To do this right, you need another model of the data during the editing process. This other model has slightly different business rules than the entity model you already wrote. For instance, in our example above about editing a SalesPerson, maybe you want to displays a list of possible regions on the right, let the user drag associated regions into a list on the left, drag out regions to dissociate them, and perhaps each region on the left has a radio button next to it allowing you to select the home region. During the editing process it might be perfectly legitimate to have no associated regions, or no home region selected. Unfortunately if you try to use your existing entity model to hold your data structure in the background, you can’t model this accurately.

There’s more than one way to solve this. Some programmers move the business rules out of the entity model and into a Validation service. Therefore your entity model allows you to build an invalid model, but you can’t commit those changes into the model unless it passes the validation. This approach has two problems: one, your entity model no longer enforces the “invariant” conditions that make it a little easier to work with (you have to test for validity every time someone hands you an entity), and two, certain data access layers, like NHibernate, automatically default to a mode where all entity changes are immediately candidates for flushing to the database. Using an entity you loaded from the database as a scratch pad for edits gets complicated. Technically you can disconnect it from the database, but then it gets confusing… is this entity real or a scratchpad?

Some other programmers move this logic into the ViewModel or Controller (both of which are in the GUI layer). This is where it gets ugly, for me. It’s true that the “edit model” is better separated from the “entity model”, but somewhere there has to be logic that maps from one to the other. When we load up our screen for editing a SalesPerson, we need to map the SalesPerson entity and relationships into the edit model, and when the user clicks Save, first we have to validate that the edit model can be successfully mapped into the entity model, and if it can’t then give the user a friendly hint about what needs to be fixed. If it can be mapped, then we do it. Do you see the problem? The sticky point is the Validation step. Validation logic is business logic. Most MVVM implementations I’ve seen essentially make the ViewModel the de-facto edit model, and they stuff the validation logic into the ViewModel as well. I think this is wrong. Business logic doesn’t belong in the GUI layer.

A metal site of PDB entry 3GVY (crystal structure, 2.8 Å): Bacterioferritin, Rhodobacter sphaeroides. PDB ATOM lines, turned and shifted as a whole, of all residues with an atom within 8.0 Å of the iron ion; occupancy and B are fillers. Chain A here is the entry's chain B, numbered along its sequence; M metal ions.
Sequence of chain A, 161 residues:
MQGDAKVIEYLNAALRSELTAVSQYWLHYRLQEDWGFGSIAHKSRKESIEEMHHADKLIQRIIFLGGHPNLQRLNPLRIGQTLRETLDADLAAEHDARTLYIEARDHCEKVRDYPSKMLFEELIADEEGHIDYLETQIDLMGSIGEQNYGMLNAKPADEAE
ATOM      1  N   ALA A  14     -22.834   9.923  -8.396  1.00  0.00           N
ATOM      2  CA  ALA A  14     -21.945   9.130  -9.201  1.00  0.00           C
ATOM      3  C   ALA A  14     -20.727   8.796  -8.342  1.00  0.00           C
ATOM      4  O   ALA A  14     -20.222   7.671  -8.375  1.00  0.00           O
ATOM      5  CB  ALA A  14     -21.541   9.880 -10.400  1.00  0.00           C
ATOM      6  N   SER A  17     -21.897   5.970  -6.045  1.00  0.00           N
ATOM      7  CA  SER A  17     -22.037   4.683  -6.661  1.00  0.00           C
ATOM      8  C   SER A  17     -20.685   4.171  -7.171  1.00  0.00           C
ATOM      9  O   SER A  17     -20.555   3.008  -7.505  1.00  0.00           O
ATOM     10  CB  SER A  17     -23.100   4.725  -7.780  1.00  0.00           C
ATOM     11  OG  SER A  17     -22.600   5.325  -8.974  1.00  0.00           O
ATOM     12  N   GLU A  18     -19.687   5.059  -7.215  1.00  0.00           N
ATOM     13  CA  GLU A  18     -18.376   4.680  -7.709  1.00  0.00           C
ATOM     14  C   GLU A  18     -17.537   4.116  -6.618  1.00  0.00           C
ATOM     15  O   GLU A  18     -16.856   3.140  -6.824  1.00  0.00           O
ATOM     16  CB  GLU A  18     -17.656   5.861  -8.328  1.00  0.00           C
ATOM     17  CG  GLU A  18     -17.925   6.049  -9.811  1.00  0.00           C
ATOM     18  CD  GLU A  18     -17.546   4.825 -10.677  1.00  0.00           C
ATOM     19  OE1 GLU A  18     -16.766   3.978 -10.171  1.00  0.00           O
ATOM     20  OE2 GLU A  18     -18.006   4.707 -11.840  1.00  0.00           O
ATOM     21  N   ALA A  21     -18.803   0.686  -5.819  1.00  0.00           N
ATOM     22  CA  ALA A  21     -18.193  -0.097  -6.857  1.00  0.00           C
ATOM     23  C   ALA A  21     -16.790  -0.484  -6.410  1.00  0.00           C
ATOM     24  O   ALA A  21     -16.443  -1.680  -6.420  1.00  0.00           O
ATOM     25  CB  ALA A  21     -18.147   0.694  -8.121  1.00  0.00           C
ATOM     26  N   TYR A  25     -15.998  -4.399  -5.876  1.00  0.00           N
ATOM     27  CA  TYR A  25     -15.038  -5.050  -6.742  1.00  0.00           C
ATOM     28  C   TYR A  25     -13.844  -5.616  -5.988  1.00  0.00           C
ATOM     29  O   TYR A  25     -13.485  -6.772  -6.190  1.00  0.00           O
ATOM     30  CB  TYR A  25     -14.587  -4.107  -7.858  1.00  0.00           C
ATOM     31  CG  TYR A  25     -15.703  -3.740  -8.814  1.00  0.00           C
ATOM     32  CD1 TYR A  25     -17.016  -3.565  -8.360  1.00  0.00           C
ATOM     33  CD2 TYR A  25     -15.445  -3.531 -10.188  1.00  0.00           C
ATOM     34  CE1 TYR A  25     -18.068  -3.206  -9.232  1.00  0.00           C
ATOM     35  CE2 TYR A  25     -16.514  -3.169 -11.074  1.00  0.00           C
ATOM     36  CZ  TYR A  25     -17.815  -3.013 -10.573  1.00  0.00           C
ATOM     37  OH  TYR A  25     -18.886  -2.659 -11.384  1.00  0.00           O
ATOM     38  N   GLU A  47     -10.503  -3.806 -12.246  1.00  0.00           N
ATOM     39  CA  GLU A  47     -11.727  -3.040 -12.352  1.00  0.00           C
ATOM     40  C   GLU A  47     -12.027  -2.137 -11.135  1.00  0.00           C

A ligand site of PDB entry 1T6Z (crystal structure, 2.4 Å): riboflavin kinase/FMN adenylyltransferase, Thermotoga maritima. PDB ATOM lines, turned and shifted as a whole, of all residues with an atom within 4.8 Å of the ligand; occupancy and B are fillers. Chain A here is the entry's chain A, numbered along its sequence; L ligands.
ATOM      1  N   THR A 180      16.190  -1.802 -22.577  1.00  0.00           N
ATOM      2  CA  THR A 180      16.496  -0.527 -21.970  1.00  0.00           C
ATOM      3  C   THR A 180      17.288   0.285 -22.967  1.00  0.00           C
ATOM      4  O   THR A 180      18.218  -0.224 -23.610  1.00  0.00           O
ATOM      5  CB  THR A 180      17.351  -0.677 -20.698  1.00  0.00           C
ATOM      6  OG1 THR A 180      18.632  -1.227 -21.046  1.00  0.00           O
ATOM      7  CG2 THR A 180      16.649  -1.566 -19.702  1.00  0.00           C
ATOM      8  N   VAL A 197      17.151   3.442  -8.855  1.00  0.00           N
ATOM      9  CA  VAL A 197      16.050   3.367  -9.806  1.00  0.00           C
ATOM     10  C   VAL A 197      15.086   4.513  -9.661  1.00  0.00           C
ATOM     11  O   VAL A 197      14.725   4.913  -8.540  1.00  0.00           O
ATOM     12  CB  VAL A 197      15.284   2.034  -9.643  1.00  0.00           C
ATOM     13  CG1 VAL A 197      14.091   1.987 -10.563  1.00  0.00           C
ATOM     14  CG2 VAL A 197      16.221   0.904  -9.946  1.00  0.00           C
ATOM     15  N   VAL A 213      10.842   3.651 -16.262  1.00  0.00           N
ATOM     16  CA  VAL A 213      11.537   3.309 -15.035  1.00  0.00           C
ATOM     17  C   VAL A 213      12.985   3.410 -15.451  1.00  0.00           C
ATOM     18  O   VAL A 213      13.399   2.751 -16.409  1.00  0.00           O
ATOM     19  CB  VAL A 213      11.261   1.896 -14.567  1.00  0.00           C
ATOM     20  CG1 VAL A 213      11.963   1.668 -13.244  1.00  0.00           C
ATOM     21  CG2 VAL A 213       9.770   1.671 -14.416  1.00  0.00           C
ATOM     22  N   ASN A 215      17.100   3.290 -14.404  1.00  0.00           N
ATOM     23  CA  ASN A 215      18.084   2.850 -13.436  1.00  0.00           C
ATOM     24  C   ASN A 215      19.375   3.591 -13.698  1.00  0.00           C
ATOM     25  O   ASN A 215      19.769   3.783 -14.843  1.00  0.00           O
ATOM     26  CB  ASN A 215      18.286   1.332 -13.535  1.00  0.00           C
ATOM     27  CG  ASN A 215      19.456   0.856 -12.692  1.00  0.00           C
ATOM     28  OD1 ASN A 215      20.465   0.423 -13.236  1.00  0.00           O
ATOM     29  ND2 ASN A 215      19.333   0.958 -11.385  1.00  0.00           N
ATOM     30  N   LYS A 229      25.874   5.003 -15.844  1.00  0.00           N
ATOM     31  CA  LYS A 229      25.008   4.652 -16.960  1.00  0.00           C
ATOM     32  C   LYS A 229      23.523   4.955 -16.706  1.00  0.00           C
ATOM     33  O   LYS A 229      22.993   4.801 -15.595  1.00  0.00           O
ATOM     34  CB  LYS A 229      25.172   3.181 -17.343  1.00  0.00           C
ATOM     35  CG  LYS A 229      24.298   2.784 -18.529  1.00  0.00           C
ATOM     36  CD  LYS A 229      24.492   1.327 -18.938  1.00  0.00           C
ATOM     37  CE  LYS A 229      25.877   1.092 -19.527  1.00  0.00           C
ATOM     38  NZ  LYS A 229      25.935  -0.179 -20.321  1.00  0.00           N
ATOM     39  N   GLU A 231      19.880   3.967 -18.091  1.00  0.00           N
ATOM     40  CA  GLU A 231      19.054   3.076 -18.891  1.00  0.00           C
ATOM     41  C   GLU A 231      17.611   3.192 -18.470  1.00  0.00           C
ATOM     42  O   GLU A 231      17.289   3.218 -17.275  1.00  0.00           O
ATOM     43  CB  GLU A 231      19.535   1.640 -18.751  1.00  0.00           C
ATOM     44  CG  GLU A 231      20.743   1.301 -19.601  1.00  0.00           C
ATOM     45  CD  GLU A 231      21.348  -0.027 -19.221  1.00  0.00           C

All of the following belongs in the business logic layer: the entity model, the edit model, the mapping logic from one to the other and back, and the validation logic.

If you follow this method, then WPF’s data binding starts to make sense again. You can map directly to the entity model if you have a read-only screen, and you can map to the edit model for your editing screens. (In my opinion, many situations call for both an “add model” and an “edit model” because the allowable actions when you’re adding something might be different than when you’re editing one that already exists… but that’s not a big deal.)

I apologize if this is all obvious to you, but I really wish someone would have explained this to me sooner. 🙂